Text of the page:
The best tyre combo was medium – hard which the majority of riders used apart from the Yamahas, but due to their good cornering capabilities they managed to secure a 2nd and 4th.

With all this talk of where Petrucci/Miller could go now that Bagnaia has obtained a Pramac MotoGP seat for 2019, it is worth noting that Miller finished 9th and was ahead of the Italian who was in 12th. But the rider who didn’t get enough recognition for his stellar 7th place finish was Dani Pedrosa who consistently kept up with riders in far better condition than himself.

After suffering a right wrist fracture in Argentina when he was involved in an incident with Zarco. Riding through the pain on such a physical track truly earned him his nickname of the Little Samurai.

Rider of the race: Dani Pedrosa.

In Moto2, there wasn’t any particularly genius moves like what we saw with Migno and Bezzecchi but a stand out rider was Joan Mir, who as a rookie has adjusted to the new Moto2 bike with incredible efficiency.

For him to be clocking in a 4th position so soon in the season is a great feat. Francesco Bagnaia is also looking like he could be a challenger for the championship due to his continued success in the third race of the season – but he will have to fight off a hungry Alex Marquez who could go one of two ways; crumble under the pressure of being Marc Marquez’s brother or become empowered by it and renew his fire.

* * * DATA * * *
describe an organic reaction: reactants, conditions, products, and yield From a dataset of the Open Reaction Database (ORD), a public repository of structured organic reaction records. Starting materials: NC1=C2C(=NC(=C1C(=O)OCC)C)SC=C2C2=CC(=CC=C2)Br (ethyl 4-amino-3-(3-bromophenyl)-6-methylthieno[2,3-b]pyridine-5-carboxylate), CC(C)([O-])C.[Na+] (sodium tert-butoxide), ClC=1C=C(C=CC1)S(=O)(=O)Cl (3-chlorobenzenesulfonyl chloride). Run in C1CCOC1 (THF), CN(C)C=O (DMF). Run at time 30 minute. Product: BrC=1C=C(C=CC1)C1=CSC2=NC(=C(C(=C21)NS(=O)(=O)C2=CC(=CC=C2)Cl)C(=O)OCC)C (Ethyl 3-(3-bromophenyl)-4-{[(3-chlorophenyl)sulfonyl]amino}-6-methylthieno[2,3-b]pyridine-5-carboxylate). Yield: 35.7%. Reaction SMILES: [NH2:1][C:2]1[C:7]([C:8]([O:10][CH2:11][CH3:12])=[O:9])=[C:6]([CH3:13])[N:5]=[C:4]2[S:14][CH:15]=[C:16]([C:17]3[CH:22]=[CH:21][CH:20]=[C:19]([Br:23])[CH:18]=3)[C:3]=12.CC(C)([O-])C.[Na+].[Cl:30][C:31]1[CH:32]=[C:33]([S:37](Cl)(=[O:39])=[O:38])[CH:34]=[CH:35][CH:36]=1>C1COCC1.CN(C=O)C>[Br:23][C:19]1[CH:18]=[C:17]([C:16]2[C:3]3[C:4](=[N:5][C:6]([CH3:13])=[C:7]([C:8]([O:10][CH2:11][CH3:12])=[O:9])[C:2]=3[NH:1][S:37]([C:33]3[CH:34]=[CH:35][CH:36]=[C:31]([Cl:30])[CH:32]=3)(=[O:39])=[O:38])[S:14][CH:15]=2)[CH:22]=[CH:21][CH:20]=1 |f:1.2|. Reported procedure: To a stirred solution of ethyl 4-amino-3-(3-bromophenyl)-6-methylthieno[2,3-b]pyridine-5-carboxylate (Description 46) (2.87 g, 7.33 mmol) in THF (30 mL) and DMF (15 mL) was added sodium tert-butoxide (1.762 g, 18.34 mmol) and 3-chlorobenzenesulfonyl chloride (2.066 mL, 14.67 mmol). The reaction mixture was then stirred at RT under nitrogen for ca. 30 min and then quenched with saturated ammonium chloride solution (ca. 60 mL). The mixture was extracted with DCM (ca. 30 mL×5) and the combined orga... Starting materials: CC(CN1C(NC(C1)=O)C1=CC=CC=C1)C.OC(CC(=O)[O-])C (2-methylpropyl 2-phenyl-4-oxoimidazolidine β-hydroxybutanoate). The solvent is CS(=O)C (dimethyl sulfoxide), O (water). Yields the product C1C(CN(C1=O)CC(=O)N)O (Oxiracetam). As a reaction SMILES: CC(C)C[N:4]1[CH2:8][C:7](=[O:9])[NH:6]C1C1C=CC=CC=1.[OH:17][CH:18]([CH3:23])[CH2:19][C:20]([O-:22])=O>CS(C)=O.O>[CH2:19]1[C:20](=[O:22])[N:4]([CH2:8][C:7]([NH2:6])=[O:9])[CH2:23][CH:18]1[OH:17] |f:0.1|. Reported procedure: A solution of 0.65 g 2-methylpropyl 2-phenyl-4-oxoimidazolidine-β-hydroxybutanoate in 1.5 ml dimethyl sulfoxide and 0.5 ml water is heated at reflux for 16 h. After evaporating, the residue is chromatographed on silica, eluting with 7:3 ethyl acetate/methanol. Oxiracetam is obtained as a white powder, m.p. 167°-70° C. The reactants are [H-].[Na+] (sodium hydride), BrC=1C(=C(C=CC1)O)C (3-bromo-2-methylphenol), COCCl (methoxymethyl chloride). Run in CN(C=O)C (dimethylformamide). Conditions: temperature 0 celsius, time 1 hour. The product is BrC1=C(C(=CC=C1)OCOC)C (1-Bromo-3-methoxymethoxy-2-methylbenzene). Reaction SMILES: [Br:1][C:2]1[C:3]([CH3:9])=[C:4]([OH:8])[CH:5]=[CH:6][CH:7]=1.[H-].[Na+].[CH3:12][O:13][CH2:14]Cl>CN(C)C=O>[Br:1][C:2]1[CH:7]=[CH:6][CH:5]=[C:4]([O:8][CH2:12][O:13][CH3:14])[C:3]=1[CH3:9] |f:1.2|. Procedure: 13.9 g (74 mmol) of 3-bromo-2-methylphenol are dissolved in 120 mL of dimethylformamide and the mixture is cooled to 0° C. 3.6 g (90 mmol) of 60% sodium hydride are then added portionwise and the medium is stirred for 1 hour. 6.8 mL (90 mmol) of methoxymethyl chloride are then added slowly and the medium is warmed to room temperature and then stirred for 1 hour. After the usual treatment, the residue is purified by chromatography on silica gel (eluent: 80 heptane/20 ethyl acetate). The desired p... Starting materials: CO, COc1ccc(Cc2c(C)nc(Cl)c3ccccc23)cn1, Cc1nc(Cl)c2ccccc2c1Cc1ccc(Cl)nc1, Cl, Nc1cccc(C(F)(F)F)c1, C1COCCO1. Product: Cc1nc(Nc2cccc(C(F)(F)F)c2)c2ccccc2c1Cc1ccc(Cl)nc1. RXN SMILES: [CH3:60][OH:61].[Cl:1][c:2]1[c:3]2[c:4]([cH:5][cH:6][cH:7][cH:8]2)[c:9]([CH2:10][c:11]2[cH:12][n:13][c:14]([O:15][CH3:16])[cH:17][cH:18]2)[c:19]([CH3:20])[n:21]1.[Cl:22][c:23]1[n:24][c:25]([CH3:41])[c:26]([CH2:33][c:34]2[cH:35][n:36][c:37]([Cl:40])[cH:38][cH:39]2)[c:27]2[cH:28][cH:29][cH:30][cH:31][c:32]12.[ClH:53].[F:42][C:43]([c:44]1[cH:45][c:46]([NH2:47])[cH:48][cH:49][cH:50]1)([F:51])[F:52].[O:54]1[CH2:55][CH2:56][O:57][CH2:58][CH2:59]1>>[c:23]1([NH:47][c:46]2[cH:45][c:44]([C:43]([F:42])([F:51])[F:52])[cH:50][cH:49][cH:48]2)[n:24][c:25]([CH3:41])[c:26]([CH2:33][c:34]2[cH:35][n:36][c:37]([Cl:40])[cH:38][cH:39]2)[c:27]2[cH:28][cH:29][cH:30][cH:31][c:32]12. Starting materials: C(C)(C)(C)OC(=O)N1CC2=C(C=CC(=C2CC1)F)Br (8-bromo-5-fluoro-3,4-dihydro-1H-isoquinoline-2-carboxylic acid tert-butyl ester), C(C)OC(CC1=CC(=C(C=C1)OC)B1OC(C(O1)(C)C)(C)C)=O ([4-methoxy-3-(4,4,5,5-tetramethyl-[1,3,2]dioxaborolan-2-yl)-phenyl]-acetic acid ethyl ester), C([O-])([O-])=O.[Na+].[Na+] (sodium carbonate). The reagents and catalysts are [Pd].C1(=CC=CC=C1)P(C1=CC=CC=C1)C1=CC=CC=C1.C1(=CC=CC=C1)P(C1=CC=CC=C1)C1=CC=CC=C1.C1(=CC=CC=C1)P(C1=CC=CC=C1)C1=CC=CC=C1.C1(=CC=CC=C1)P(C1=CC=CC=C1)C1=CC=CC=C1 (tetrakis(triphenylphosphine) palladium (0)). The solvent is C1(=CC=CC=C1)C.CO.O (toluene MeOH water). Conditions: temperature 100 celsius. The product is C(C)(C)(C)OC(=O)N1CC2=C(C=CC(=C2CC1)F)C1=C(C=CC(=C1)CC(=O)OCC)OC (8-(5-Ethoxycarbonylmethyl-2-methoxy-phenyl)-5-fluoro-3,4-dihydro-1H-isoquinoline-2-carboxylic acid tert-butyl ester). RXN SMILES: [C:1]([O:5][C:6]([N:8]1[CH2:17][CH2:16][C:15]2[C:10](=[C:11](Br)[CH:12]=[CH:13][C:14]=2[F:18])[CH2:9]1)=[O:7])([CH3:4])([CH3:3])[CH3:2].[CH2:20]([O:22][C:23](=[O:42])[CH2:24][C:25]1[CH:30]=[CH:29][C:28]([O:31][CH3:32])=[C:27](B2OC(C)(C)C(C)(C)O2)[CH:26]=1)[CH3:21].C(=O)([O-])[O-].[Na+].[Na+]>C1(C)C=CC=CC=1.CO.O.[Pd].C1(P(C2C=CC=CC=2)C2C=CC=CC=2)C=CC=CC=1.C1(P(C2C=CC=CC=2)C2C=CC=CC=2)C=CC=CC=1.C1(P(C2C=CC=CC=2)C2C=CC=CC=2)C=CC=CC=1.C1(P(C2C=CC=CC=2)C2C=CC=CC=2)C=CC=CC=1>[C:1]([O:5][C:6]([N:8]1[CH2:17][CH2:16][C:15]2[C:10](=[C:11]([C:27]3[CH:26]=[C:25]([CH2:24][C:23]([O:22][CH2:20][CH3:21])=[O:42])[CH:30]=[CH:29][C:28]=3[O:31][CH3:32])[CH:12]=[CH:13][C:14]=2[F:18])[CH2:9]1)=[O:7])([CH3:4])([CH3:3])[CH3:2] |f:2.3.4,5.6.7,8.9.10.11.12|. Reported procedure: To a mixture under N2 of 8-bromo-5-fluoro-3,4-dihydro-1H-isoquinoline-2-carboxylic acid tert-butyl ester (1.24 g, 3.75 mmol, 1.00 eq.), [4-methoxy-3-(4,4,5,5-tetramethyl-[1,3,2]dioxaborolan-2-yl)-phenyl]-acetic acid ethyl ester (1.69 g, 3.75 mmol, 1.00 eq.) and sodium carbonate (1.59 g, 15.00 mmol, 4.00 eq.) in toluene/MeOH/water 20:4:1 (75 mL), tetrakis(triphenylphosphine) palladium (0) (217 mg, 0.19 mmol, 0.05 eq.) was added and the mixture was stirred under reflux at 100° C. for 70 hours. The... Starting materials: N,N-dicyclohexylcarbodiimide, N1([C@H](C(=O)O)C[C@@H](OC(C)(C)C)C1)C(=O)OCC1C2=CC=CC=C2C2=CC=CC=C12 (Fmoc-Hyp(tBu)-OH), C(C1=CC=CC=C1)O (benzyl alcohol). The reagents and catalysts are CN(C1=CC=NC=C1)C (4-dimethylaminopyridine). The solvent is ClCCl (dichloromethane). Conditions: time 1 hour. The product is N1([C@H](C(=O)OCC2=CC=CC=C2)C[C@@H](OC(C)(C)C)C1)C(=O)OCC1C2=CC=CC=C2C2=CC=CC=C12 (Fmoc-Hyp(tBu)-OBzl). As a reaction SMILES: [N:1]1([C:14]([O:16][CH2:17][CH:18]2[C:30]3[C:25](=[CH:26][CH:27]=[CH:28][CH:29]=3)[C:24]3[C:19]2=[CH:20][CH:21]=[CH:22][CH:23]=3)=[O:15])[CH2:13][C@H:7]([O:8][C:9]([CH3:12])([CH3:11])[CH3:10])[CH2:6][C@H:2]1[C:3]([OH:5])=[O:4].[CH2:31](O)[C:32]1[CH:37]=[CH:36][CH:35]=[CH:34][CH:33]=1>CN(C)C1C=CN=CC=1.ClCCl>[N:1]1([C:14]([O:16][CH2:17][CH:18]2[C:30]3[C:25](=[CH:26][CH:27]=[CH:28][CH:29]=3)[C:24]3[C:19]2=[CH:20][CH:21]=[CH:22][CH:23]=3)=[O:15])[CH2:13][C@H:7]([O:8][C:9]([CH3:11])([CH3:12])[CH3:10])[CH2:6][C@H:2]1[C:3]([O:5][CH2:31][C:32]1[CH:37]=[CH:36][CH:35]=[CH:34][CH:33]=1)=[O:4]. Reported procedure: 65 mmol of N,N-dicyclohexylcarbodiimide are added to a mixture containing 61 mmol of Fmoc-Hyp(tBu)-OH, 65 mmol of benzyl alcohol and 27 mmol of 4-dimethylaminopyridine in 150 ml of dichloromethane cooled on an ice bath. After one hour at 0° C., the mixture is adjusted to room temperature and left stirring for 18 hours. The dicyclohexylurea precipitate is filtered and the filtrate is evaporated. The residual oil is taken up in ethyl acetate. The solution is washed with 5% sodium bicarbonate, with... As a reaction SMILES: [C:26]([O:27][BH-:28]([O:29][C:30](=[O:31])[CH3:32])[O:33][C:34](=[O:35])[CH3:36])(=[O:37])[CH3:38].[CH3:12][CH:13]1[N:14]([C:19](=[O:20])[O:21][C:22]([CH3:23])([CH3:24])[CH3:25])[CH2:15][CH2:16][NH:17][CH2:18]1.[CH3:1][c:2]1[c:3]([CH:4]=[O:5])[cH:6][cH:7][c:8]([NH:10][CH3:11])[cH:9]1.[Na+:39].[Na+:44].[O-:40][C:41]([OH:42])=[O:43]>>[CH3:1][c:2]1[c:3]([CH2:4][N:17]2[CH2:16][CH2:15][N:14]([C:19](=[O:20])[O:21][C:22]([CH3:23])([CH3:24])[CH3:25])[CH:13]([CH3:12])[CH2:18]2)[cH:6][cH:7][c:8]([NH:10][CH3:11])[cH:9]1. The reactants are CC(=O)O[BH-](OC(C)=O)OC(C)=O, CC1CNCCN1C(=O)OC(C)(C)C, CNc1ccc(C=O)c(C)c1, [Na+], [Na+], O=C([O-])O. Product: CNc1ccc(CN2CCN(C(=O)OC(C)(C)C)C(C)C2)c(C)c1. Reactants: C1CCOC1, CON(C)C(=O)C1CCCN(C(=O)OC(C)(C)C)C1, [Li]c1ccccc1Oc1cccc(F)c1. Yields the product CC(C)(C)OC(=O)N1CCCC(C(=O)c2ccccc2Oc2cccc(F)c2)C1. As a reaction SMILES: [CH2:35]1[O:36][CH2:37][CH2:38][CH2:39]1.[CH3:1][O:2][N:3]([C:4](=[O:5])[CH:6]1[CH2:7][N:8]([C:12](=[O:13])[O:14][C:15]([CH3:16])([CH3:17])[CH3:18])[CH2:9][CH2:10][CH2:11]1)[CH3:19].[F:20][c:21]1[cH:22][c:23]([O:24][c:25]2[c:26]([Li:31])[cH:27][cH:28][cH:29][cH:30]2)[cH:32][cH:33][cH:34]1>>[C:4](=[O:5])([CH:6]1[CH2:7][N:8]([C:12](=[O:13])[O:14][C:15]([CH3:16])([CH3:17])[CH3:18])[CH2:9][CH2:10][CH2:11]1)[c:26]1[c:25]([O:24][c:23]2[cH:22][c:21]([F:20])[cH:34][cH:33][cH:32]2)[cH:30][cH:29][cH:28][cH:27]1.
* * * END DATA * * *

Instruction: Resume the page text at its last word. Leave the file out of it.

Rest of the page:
Marquez has it in him to win the championship, but the pressure weighing him down will hopefully not stunt his progression.

Rider of the race: Joan Mir

In Moto3, it was an unsurprising win for Martín who has been showing true championship potential. Although his win was solid and well deserved, it was Bezzecchi’s incredible manoeuvre on the last corner that scored him 3rd place that overshadowed his win.

Migno’s sensational overtaking of di Giannantonio was so close to being a podium finish that it too deserved more recognition than it got, within a blink of an eye he pipped di Giannantonio to 4th place with such speed that you can see why he won the Dunlop Forever Forward Award for the most for overtaking in 2017.

He seems to be settling with his new team, Angel Nieto, after spending three seasons at SKY Racing Team VR46 and hopefully this will be the sign of a return to form for the Italian and bigger things.

Rider of the race: Andrea Migno